Disclaimer. This week’s entry may be full of typoos, omissions, non sequiturs and other errors as it was completed in haste and with mostly happy distractions during a five day, multi-state odyssey to celebrate one kid’s graduation from college (very proud!) and to move the other kid into their first apartment (very excited!). So please don’t hesitate to ask any questions or make any corrections in the comments. Yes, I intentionally misspelled “typoo” as a Dad Joke:)
June 02, 2021. Dear Kids– It’s time to fire up the grill again, but let’s do it with a new found respect for who can grill and what he, she or they can put on the grill. A respect to keep in mind as we celebrate Pride Month this month. Grilling should no longer be a man’s and meat world and all our food will be better for it. So, with that in mind, I share with you this grilled vegetable pasta recipe that’s a relatively new entry to our dinner rotation and a GM favorite- so it’s not only a great grilling recipe, it’s grandmother endorsed!
Growing up, grilling out had to be one of the more sexist events known to person kind- it was the dad’s domaine, in spite of the fact that most dads never lifted a finger to help out with the toil and trouble of every day family meal cooking, but as soon as a live fire came into the picture it was an entirely different story. Mom’s were politely or otherwise shooed away and ignored, in spite of their infinitely superior cooking experience and knowledge as whatever meat that made it on the grill was often “seasoned” with a hint or more of lighter fluid and charred to its very core; left practically mooing or ending up somewhere in between- it was anyone’s guess once dad, at least my dad, was at the fire. Perhaps it was the fear of the live fire required of the charcoal grill back then, long before the gas grill ruled most backyard grilling, but that’s a relatively small challenge to overcome, especially now with the push button fire starter of the gas grill. Now, don’t get me wrong I still have happy memories of my dad grilling, minor bouts of food poisoning aside, since the grilling always brought family and friends together. Why, I even still crave a black and burnt hot dog from time to time, but I also think how much better it all would have been if mom would have been at the grill on her own or, even better, with my dad at her side so she could have taught him how to cook.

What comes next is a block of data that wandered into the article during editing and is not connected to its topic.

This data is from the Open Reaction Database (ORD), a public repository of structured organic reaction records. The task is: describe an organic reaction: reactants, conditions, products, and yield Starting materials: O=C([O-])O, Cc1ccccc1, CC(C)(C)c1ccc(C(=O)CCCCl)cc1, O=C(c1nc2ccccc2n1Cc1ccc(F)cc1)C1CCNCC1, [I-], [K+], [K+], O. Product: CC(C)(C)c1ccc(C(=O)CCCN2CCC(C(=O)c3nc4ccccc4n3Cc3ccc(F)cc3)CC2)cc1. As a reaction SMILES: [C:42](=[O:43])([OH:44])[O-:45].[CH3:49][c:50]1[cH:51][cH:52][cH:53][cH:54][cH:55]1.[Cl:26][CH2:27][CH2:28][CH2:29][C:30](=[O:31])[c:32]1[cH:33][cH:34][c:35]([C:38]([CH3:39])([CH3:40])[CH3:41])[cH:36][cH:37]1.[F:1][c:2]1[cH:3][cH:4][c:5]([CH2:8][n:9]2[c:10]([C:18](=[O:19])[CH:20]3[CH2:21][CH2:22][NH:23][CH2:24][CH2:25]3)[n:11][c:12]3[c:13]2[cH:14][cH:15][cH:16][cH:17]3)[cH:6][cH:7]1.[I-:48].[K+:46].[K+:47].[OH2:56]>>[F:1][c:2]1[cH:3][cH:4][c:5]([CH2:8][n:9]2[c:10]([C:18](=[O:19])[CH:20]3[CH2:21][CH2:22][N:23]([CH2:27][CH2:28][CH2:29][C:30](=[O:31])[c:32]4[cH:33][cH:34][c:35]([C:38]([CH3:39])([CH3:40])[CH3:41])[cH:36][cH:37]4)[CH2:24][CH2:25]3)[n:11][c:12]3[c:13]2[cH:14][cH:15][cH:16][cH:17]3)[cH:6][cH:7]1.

In addition to the exclusion of women back then, it was no surprise that vegetables were also not welcomed at the grill and barely tolerated by many men, including my dad, otherwise. The irony of this sad fact is that many of the complaints my dad and other men had about vegetables- “bland”, “boring”, “don’t taste like meat”, to name a few- can be overcome by the complex and cravable flavors that fire brings to the party. So, whenever you want to up the flavor game in your veggies, just get them on the grill and taste what happens. Also, when you are grilling veggies, make sure you don’t limit yourself to this dish or these vegetables because any dish with veggies, even salads, and most veggies, even lettuces, will benefit from the magic of the grill.
Grilling should never be about preconceived notions of gender or meat. Grilling should be judgment free and about making and sharing better food for and with the people you like or even love, regardless of the type of gender at the grill or the type of food on the grill. So, as you head to the grill, keep in mind the immortal words of Gus Guster (The late Auguste Gusteau’s American cousin), “Anyone can grill!”
Prep Time: 20 minutes
Cook Time: 15-20 minutes
GET YOUR STUFF OUT
- 1/3-1/2 cup canola oil
- 4-8 garlic cloves, half thinly sliced and half grated or minced
- 1 pound asparagus, bottoms cut and trimmed
- 3 bell peppers, stemmed, seeded and cut into 1” pieces
- 2 medium zucchinis, trimmed and cut into 1” pieces
- 2 medium yellow squash, trimmed and cut into 1” pieces
- 1 red onion, cut into 8 wedges, root end kept intact
- 1 sweet onion, cut into 8 wedges, root end kept intact
- kosher salt, fresh cracked black and red pepper flakes pepper to taste
- 1 pound linguine
- grated parmesan cheese, to taste
- lemon zest and/or juice to finish
- fresh herbs, like thinly sliced basil or mince flat parsley, to finish
- extra virgin olive oil to finish
COOK AND PLAY
Play “Fire On Fire” by Sam Smith and enjoy their tune while you get your veggie fire started. Click here for the Official Dad’s Dinner Diary Cook and Playlist!